Archive for March, 2018

The Course Manager’s Calendar – March

It’s all change at Kilmarnock Barassie Golf Club. Course manager, Brian Finlayson describes the developments at the Ayrshire course and explains how sand is playing a vital role

Barassie Golf Club, Brian Findlayson

Barassie Golf Club, Brian Findlayson

What’s been happening at Barassie?
“We’ve just finished a course-improvement programme. We’ve built a brand-new par three from scratch with a championship tee, fairway, green and bunkers. It will be the new thirteenth when it’s in operation. We have the old par three which we will use as a relief hole in the winter. We’ve also got four new tees right on the railway line on the 7th which will now play as a straight hole. It has a brand new fairway and bunkering, which are spectacular. Paul Kimber was the architect.”

Sounds like a lot of work.
“We started in the middle of August and we’ve moved 8,000 tonnes of material. It’s been a big job. We’ll have the new par three ready be the end of June, although that depends on the kind of the spring we get. There isn’t any real hurry to open it because we’ve got the old hole anyway. The plan is to open the new hole until October and then close it to rest it and then go again the following May. We don’t want to beat the hole up.”

How has the grow-in gone?
“Everything is turfed. The tees and the banking have been turfed and the bunkers have been revetted. We’re doing the grow-in now. The new green was seeded onto compressed hollow cores and has had a tonne and a half of topdressing already. The seven new tees have been topdressed with Hugh King’s Washed Dune sand and we’ve done parts of the fairways this week. Everything is matching up perfectly. All the rootzone tested on site is bang-on compatible with Hugh King’s Washed Dune sand. That means everything will be topdressed with Hugh King sand which is the ideal sand with what we’ve got on site.”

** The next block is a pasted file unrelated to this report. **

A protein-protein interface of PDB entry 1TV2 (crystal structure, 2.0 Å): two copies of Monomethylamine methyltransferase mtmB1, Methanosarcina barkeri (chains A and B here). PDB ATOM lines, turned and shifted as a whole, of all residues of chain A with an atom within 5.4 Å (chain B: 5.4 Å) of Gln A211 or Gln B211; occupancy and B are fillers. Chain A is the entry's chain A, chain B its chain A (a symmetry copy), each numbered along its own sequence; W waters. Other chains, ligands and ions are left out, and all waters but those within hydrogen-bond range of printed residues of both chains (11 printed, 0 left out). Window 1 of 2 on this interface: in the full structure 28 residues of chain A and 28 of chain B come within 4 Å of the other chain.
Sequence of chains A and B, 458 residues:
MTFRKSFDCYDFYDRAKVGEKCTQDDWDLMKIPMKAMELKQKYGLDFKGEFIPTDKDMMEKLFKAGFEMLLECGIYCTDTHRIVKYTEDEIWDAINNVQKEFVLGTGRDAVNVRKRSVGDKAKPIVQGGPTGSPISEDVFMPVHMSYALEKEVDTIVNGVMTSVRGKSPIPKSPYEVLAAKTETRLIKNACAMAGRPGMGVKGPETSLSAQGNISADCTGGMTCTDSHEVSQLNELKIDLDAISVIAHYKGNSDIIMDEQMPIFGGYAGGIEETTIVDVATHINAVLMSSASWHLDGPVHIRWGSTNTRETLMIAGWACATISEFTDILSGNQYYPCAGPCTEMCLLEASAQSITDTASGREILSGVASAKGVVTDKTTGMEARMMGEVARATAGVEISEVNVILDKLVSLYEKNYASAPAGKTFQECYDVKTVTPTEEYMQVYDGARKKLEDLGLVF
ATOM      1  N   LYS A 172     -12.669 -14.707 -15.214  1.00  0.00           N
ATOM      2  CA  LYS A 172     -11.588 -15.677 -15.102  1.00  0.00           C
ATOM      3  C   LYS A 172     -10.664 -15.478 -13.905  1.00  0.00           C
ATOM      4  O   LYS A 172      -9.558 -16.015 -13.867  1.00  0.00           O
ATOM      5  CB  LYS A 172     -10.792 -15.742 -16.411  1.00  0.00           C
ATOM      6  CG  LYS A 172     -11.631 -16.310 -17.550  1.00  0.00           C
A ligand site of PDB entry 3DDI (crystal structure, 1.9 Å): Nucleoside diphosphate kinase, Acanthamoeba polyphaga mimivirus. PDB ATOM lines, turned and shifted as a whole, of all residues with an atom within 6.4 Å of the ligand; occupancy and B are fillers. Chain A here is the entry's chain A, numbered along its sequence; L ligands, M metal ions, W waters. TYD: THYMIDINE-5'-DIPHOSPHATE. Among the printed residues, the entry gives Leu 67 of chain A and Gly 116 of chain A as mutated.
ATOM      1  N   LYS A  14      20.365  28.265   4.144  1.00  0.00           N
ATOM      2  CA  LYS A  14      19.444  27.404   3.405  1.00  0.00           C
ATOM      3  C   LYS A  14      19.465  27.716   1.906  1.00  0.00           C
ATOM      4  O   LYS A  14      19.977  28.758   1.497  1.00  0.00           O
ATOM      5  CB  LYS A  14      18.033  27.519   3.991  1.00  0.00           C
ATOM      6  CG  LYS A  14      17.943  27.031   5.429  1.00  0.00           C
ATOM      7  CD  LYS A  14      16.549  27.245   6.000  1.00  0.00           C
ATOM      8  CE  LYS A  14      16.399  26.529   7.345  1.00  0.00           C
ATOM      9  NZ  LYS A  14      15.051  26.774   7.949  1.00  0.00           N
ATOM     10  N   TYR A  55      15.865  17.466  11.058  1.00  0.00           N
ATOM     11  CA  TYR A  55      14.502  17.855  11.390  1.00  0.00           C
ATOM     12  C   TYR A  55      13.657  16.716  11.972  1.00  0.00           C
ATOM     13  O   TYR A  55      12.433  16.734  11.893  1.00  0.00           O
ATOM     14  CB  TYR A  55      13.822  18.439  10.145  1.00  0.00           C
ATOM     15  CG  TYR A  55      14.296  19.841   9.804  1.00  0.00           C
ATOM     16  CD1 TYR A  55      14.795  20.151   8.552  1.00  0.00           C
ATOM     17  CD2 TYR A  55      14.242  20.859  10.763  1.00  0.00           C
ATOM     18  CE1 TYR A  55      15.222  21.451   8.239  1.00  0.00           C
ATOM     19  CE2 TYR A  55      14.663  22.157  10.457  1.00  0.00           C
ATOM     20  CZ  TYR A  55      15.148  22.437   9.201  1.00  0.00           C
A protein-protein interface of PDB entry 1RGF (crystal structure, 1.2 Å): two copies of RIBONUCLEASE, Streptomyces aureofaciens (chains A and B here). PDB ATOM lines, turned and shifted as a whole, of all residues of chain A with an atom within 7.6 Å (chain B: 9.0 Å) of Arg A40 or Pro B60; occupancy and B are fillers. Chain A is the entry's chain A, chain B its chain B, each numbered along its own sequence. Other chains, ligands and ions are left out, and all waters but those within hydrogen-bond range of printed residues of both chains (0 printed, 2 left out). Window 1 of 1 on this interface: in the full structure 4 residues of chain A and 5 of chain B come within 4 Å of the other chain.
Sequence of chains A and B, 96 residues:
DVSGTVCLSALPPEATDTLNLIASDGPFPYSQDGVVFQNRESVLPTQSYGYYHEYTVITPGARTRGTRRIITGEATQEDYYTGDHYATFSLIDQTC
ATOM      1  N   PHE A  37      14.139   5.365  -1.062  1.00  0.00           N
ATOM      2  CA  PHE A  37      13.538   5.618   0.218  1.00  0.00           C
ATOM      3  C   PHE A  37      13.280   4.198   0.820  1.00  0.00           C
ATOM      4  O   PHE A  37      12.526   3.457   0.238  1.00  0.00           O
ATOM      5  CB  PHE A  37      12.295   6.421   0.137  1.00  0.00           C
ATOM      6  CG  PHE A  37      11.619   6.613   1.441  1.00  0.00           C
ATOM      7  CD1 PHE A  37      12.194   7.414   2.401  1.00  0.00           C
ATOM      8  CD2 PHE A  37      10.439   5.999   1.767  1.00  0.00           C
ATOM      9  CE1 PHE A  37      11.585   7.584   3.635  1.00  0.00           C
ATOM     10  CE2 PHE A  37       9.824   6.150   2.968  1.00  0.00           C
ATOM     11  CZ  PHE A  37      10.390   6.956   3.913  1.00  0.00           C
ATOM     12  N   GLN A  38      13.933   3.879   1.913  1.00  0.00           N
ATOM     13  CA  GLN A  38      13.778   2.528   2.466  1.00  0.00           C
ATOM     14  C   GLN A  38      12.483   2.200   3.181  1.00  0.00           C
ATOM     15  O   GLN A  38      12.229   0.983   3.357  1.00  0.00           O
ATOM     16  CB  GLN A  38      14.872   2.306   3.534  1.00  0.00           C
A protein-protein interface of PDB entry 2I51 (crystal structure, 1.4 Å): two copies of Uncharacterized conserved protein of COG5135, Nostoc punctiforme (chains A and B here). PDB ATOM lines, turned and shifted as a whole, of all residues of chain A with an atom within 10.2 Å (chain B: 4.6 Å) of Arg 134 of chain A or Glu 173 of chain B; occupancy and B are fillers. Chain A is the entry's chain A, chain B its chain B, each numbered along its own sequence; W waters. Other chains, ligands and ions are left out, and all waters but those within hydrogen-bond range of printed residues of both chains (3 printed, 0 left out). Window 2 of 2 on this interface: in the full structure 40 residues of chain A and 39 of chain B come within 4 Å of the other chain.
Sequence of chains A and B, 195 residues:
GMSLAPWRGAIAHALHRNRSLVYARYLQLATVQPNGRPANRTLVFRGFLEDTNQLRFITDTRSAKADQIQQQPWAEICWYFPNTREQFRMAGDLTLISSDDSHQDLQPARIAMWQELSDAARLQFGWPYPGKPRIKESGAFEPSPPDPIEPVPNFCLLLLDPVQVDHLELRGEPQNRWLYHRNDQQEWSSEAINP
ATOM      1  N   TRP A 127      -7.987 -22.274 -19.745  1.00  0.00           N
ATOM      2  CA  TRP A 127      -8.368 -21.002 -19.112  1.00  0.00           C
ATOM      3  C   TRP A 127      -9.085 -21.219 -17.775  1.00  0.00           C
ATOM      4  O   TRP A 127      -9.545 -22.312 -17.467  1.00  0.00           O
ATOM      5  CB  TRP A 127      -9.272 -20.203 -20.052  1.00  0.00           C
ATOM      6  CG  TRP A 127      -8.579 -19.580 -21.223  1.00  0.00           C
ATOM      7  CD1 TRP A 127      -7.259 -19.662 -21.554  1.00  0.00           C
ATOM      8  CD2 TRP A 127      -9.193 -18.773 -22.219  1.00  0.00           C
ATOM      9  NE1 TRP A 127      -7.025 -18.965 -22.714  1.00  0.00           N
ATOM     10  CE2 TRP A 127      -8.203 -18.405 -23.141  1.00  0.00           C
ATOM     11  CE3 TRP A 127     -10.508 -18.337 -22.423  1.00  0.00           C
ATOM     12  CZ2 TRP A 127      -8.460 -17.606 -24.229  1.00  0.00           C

What are the advantages of getting such a close match?
“Everything has been tested at the STRI to ensure compatibility, which means you’re starting off with the right particle size for the indigenous stuff below, which in turn means you’re not going to get a sealed layer. That’s also the advantage of keeping your sand consistent throughout your site. During the grow-in, there will be regular topdressings on the new turf and some light aeration.

How much sand do you use during a typical season?
“Last year we used 280 tonnes on tees, greens, surrounds and parts of fairways – that’s the most we’ve ever used in a season over our 27 holes. We’ve had some really wet winters over the last five years so we’ve been extending the maintenance out over the fairways.”

What effect has this had on the condition of the course?
“We’re trying to firm up certain areas by getting more sand in there to help the turf drain better. It’s already had an impact with the soil standing up well to winter play – we get a lot of winter play at Barassie.”

Is this part of a broader improvement plan?
“Yes, it’s an ongoing thing. The greens are getting firmer year-on-year and we’re seeing real improvements in the playability of the surfaces which are a lot firmer and draining very well.”

How important has sand been in this project?
“The last eight years, we’ve significantly increased our use of sand by 6o tonnes each year. And we are seeing the benefits for it. Our agronomist is happy with the condition of the course. The members are saying the greens are a lot firmer and faster now. In fact, the way the course is just now, I would say the greens are probably the firmest they’ve been. With the introduction of quality grass seed and a more sustained top-dressing programme, I would say they are probably as good as they’ve been for a long time.”